Cities around the world are starting to see that they’ll be cleaner, healthier, and just better overall if people–not cars–are the priority.

In downtown Cairo, it’s not uncommon to see streets clogged with cars. But in a proposed redesign for a central thoroughfare, they’re hard to spot. Instead, in the concept illustration for what looks like the Egyptian version of Amsterdam, a two-way bike lane, a sidewalk, and a plaza filled with palm trees replace the sea of street parking.

Similar changes are now happening in every part of the world. Some cities are going further, transforming larger swaths of space that were previously dedicated to cars and restricting when and where the most polluting vehicles can drive. For most cities, the primary reason for the change is air pollution, which now kills more people than smoking. It’s also a way for cities to tackle their climate change goals–and to deal with the fact that there just isn’t enough room on city streets for everyone to sit in a car of their own, especially as populations grow. Here are a few of the cities transforming fastest.

OSLO

Cyclists on Oslo City Bikes. [Photo: Åsmund Holien Mo/Urban Sharing]

In the city center of Oslo, former parking spaces on the street have been transformed into bike lanes, benches, and tiny parks. By the beginning of this year, the city had finished a process of removing 700 parking spaces as a way to incentivize people not to drive in the area, while adding some charging stations for electric cars and more parking for drivers who are disabled. At the same time, Oslo is improving public transit and making it easier to bike. The goal: to reduce pollution while making better use of limited public space. “Cities, like Oslo, have been built for cars for several decades, and it’s about time we change it,” Hanne Marcussen, Oslo’s vice mayor of urban development, says in an email. “I think it is important that we all think about what kind of cities we want to live in. I am certain that when people imagine their ideal city, it would not be a dream of polluted air, cars jammed in endless traffic, or streets filled up with parked cars.”

BUENOS AIRES

[Photo: ITDP/Fabrico Di Dio]

On a massive boulevard in Buenos Aires that used to have 20 lanes of traffic, the center of the road is now dedicated to buses. When the city made the change a few years ago, commuting times shrank dramatically. Buses also no longer needed to use crowded side streets, which freed up around 100 blocks to become fully pedestrianized, or pedestrian-priority zones where cars are restricted and limited to six miles per hour. Since then, the city has continued to add new pedestrian zones in other areas, and is trying to keep people safe on all its streets. At busy intersections, paint and planters help reshape the street to make it safer for pedestrians, using the same kind of tactical urbanism that has also been used in cities like Boston to quickly test new changes. “It’s pretty inexpensive and it can be deployed quickly, so the public can judge if it actually improves the streets,” says Luc Nadal, technical director for urban development at the Institute for Transportation & Development Policy, which worked with the city as it made its initial changes. “Usually, people adopt it fully. Local businesses find that foot traffic increases and that their business improves, and eventually permanent facilities can be implemented.”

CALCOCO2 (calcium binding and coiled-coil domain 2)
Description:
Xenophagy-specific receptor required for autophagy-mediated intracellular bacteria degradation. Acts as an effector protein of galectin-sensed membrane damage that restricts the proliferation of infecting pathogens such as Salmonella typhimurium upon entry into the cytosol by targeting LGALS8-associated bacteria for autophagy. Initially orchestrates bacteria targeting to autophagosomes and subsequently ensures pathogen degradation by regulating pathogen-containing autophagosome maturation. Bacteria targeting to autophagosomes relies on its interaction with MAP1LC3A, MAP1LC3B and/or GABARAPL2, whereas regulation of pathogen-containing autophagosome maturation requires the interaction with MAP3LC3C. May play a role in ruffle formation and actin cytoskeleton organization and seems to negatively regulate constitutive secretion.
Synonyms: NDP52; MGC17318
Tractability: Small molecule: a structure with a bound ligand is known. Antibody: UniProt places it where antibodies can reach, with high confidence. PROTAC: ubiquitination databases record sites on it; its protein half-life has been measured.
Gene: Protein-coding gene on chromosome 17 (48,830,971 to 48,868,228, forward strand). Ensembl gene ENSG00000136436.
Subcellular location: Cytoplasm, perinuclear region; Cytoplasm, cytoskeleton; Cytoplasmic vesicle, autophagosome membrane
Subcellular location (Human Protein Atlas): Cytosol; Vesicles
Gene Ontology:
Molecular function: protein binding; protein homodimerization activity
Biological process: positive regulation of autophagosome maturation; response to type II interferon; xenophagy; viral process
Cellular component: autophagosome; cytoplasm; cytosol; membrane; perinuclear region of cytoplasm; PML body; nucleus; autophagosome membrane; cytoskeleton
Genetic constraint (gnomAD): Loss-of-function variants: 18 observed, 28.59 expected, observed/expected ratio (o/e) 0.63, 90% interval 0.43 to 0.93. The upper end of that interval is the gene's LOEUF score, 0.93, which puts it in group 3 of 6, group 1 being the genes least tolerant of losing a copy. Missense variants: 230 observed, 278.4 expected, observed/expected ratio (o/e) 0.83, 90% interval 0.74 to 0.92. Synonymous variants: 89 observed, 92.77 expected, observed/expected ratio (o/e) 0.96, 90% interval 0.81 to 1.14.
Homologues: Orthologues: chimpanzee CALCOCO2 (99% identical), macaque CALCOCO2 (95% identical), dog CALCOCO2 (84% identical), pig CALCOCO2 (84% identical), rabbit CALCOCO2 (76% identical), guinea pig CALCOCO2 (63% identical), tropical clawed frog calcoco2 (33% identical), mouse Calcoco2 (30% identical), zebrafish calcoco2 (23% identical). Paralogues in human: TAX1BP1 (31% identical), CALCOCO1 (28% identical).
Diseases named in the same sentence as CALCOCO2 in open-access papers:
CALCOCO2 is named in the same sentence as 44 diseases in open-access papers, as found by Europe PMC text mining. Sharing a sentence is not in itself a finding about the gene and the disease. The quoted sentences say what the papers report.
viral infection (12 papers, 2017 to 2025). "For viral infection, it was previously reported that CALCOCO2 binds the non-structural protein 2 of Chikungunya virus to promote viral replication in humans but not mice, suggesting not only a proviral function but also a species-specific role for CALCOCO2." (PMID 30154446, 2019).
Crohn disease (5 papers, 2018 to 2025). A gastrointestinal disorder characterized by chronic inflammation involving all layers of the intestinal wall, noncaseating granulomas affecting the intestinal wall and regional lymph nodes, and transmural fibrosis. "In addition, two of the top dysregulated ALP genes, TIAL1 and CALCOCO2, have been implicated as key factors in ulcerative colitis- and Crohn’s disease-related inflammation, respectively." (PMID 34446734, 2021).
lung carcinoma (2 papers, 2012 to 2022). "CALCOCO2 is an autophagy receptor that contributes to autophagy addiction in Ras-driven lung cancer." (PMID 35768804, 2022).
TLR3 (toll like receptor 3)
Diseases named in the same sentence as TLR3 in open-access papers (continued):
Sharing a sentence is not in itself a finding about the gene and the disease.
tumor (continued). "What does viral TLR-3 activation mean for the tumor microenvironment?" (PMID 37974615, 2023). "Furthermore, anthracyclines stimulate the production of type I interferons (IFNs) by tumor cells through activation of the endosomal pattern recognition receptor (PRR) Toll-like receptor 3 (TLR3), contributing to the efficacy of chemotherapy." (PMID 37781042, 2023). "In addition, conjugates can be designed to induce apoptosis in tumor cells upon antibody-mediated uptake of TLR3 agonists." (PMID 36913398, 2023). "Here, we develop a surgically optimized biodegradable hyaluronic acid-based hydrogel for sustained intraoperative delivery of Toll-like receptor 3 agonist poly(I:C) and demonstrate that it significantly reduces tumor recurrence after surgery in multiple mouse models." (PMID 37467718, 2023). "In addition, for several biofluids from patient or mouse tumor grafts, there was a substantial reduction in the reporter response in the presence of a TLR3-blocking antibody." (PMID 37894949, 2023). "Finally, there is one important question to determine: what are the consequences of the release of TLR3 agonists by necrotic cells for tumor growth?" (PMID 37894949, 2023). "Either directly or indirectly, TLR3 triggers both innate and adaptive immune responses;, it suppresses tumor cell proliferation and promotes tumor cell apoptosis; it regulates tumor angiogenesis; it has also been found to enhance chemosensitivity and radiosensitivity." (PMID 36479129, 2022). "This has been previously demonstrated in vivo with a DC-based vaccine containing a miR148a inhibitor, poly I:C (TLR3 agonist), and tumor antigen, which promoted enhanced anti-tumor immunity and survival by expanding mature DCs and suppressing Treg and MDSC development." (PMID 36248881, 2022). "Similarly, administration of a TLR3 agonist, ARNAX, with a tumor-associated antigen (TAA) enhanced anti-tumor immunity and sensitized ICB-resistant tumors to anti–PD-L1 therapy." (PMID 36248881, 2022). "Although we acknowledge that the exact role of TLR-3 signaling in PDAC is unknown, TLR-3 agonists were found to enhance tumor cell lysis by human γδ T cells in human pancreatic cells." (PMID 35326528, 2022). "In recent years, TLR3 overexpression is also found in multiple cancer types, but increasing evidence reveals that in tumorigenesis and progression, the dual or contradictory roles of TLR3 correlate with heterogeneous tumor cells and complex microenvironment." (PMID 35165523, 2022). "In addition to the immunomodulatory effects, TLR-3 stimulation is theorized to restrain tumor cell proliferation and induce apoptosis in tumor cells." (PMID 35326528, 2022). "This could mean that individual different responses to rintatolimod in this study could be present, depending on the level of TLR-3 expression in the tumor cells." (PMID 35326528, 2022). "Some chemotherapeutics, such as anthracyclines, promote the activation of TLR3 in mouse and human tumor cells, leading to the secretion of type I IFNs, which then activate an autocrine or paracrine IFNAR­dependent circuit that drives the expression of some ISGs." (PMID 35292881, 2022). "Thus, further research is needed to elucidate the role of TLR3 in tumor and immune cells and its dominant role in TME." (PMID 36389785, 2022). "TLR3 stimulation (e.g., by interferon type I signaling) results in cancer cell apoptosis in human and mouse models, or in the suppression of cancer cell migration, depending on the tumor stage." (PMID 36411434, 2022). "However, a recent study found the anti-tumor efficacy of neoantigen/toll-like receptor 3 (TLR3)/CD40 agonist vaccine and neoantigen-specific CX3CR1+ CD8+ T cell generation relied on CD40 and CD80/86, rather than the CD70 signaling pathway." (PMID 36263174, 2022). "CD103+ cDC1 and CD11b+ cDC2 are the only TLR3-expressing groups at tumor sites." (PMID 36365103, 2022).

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LONDON

[Photo: Luke Stackpoole/Unsplash]

As London grows over the next couple of decades, an extra 100,000-plus people will need to commute to the “Square Mile” in the heart of the city, and the area will also add an extra 3,000 residents. If all of those people drove, traffic wouldn’t move. To deal with the growth–and the air pollution problem it already has–the city is proposing a new plan that would eventually make half of the streets either completely car-free or “pedestrian priority,” meaning that cars (and bikes) would have to yield to people on foot. The city also wants to build protected bike lanes on most major streets. Where cars are allowed, the plan proposes a 15-mile-per-hour speed limit. It’s the latest in a long series of steps to reduce traffic. In 2003, the city pioneered a congestion charge, a fee that drivers pay if they enter central London during peak driving hours. In 2010, the city started opening its first “cycle superhighways” on busy routes. Since 1999, the volume of cars has dropped by about a quarter. The city will finalize its new transport strategy this spring.

SEOUL

[Photo: Flickr user Bryan]